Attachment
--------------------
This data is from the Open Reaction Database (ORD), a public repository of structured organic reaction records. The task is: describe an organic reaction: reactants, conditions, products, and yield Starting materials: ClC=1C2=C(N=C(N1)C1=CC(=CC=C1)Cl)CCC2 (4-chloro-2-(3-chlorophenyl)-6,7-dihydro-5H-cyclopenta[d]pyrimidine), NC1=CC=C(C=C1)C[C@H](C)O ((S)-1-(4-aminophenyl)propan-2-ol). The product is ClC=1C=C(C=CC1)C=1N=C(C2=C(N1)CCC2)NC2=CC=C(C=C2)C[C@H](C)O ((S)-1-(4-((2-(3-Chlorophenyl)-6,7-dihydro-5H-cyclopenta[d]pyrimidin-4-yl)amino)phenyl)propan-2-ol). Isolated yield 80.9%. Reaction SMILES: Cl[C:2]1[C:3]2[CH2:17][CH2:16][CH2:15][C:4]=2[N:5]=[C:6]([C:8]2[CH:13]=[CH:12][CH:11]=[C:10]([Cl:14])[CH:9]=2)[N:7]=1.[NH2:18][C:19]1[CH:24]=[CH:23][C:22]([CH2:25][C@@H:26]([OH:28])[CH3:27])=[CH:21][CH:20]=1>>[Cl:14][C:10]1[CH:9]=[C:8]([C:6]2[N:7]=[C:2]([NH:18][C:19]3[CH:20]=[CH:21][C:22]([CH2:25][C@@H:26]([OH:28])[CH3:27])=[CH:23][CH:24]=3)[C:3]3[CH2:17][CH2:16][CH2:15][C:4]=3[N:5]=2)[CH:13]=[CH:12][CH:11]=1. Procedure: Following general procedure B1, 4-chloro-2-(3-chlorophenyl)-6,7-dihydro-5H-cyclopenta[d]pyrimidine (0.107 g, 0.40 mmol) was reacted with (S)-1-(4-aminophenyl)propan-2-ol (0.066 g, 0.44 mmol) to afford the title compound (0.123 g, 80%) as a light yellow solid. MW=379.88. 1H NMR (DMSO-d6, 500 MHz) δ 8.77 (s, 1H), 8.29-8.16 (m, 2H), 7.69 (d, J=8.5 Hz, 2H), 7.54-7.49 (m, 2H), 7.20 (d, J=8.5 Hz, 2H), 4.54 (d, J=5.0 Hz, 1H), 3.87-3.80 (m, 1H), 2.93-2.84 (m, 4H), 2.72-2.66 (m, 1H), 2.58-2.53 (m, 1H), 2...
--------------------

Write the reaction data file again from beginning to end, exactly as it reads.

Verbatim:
This data is from the Open Reaction Database (ORD), a public repository of structured organic reaction records. The task is: describe an organic reaction: reactants, conditions, products, and yield Starting materials: ClC=1C2=C(N=C(N1)C1=CC(=CC=C1)Cl)CCC2 (4-chloro-2-(3-chlorophenyl)-6,7-dihydro-5H-cyclopenta[d]pyrimidine), NC1=CC=C(C=C1)C[C@H](C)O ((S)-1-(4-aminophenyl)propan-2-ol). The product is ClC=1C=C(C=CC1)C=1N=C(C2=C(N1)CCC2)NC2=CC=C(C=C2)C[C@H](C)O ((S)-1-(4-((2-(3-Chlorophenyl)-6,7-dihydro-5H-cyclopenta[d]pyrimidin-4-yl)amino)phenyl)propan-2-ol). Isolated yield 80.9%. Reaction SMILES: Cl[C:2]1[C:3]2[CH2:17][CH2:16][CH2:15][C:4]=2[N:5]=[C:6]([C:8]2[CH:13]=[CH:12][CH:11]=[C:10]([Cl:14])[CH:9]=2)[N:7]=1.[NH2:18][C:19]1[CH:24]=[CH:23][C:22]([CH2:25][C@@H:26]([OH:28])[CH3:27])=[CH:21][CH:20]=1>>[Cl:14][C:10]1[CH:9]=[C:8]([C:6]2[N:7]=[C:2]([NH:18][C:19]3[CH:20]=[CH:21][C:22]([CH2:25][C@@H:26]([OH:28])[CH3:27])=[CH:23][CH:24]=3)[C:3]3[CH2:17][CH2:16][CH2:15][C:4]=3[N:5]=2)[CH:13]=[CH:12][CH:11]=1. Procedure: Following general procedure B1, 4-chloro-2-(3-chlorophenyl)-6,7-dihydro-5H-cyclopenta[d]pyrimidine (0.107 g, 0.40 mmol) was reacted with (S)-1-(4-aminophenyl)propan-2-ol (0.066 g, 0.44 mmol) to afford the title compound (0.123 g, 80%) as a light yellow solid. MW=379.88. 1H NMR (DMSO-d6, 500 MHz) δ 8.77 (s, 1H), 8.29-8.16 (m, 2H), 7.69 (d, J=8.5 Hz, 2H), 7.54-7.49 (m, 2H), 7.20 (d, J=8.5 Hz, 2H), 4.54 (d, J=5.0 Hz, 1H), 3.87-3.80 (m, 1H), 2.93-2.84 (m, 4H), 2.72-2.66 (m, 1H), 2.58-2.53 (m, 1H), 2...